New program helps Florida residents prepare for hurricane season

The Prepare Florida program will help residents of the state take measures to protect themselves before a major storm hits. Taking action prior to hurricane season can be important because hurricanes can often form and make landfall with little warning. Ideally, Florida residents will have an emergency kit that will make it possible to organize financial and other information in one place. The program also offers advice about how to find insurance and how to file a claim.

Hurricane season traditionally begins in June and lasts for six months. In 2019, roughly eight hurricanes are predicted to form in the Atlantic, and the total could be as high as 15 according to the National Oceanic and Atmospheric Administration (NOAA). Of those hurricanes that ultimately form, up to four of them could be labeled as major storms. Those hurricanes could have winds of 111 miles per hour or higher.

Flood program receives another extension

Florida residents may be interested to know that the U.S. House of Representatives approved on May 30 a short-term continuation of the flood insurance program through June 14. This was after the House failed to reauthorize the program as part of a $19 billion disaster aid bill. The same broader bill has already been cleared in the Senate. If it passed the House, it would have kept the program going until Sept. 30.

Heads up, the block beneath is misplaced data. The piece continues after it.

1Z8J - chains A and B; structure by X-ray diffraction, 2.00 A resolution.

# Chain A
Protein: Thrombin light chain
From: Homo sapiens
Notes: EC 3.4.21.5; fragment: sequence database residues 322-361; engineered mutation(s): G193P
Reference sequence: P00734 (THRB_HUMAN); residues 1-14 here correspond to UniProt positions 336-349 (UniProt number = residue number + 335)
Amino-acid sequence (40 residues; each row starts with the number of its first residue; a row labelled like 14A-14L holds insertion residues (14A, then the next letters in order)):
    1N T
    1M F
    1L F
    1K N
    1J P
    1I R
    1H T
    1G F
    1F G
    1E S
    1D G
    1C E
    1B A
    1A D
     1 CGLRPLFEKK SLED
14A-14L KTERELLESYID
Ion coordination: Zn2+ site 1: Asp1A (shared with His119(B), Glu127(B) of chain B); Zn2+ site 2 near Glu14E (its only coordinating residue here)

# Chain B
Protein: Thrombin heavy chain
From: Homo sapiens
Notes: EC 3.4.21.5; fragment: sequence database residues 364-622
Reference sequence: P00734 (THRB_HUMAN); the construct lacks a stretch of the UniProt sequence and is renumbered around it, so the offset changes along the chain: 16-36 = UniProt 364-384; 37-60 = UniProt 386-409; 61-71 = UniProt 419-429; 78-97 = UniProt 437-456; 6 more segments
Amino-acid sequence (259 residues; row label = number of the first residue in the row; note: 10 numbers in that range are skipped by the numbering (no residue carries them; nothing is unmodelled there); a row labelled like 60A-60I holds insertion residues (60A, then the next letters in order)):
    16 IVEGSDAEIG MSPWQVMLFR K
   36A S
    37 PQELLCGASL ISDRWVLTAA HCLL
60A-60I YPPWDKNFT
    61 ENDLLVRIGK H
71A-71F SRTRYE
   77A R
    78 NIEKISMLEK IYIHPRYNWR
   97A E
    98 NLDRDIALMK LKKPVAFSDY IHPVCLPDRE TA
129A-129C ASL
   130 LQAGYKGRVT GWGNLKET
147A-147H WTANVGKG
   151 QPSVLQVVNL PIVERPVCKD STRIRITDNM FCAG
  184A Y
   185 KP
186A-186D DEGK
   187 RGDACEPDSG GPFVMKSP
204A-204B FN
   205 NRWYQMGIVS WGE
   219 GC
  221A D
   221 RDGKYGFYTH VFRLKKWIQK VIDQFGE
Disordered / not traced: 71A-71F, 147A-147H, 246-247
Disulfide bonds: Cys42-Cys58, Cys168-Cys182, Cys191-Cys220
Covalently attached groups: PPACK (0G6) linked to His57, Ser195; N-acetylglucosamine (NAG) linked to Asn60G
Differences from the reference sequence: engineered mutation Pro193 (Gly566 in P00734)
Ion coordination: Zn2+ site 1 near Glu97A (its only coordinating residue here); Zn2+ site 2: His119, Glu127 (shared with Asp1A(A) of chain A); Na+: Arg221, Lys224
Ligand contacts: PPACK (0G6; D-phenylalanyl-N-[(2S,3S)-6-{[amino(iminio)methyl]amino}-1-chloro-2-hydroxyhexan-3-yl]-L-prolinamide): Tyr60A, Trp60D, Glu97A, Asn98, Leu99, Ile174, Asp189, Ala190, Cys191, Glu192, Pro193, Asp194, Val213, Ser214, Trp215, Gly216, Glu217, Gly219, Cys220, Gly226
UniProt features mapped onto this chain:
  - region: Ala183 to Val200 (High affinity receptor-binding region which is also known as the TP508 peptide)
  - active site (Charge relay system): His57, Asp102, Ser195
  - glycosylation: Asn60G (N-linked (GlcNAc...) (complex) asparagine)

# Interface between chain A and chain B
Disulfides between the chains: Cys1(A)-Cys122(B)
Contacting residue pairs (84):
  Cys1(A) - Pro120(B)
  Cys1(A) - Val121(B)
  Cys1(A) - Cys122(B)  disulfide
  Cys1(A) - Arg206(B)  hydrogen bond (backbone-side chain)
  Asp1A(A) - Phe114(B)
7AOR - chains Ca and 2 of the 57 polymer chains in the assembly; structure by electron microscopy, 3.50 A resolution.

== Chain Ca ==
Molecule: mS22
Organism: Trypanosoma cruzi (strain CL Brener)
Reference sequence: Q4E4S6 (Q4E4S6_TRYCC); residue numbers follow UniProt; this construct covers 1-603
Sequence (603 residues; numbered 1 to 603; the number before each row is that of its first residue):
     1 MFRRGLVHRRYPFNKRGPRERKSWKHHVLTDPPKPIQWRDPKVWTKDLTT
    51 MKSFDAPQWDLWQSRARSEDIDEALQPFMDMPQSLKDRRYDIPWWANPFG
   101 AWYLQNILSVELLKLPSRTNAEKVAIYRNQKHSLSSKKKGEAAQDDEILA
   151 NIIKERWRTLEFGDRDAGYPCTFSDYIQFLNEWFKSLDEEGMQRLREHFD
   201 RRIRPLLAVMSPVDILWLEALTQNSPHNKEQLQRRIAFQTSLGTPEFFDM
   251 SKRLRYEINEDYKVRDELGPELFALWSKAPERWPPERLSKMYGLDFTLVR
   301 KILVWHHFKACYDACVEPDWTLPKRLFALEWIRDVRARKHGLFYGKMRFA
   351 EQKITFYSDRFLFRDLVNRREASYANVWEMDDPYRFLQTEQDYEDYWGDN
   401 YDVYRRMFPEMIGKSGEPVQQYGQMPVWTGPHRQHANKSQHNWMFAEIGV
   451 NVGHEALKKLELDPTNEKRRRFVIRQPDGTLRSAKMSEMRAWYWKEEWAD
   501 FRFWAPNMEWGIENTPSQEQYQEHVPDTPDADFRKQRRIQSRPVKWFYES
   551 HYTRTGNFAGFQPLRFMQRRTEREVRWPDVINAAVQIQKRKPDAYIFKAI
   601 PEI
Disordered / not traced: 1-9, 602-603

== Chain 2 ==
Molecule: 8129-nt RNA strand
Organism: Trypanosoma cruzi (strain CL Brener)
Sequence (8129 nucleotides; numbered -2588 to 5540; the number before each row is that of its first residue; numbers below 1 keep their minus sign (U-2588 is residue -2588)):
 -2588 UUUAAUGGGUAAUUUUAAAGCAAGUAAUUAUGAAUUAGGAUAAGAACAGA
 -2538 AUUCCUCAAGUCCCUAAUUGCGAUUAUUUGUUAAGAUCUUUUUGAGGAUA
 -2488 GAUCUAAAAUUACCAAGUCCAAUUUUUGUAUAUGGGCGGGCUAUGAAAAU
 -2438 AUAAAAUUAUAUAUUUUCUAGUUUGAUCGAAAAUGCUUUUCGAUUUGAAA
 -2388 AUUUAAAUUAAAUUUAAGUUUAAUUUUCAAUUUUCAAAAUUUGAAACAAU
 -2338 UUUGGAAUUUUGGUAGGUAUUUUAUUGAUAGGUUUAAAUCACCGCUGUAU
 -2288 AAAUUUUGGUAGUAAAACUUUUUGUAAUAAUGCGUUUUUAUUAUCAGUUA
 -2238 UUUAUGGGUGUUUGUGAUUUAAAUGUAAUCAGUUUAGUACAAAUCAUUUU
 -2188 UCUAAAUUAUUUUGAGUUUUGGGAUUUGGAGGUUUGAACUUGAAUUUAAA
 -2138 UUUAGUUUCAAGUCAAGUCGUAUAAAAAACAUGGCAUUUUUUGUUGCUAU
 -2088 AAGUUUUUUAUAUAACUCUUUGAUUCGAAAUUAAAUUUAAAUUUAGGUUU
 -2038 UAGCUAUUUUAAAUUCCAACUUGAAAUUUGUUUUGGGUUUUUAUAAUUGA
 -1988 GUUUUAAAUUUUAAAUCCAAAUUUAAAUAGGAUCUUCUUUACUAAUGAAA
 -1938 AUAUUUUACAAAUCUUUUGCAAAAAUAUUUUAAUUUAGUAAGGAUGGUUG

Republican objection to the bill was what caused it to fail in the House as it has been voted under a unanimous consent standard. Ultimately, it only took one member voting against the proposal to prevent its approval. The objection to the bill came even as the president said that he supported it, and it was likely that it would be passed on June 3 when the House comes back to session. According to the National Association of Mutual Insurance Companies (NAMIC), the short-term extension creates a level of uncertainty as hurricane season approaches.

Do family health issues signal a Chinese drywall problem?

Perhaps you remember the Chinese drywall kerfuffle that occurred during the post-Hurricane Katrina housing boom. The health issues that residents developed helped bring the problem to light.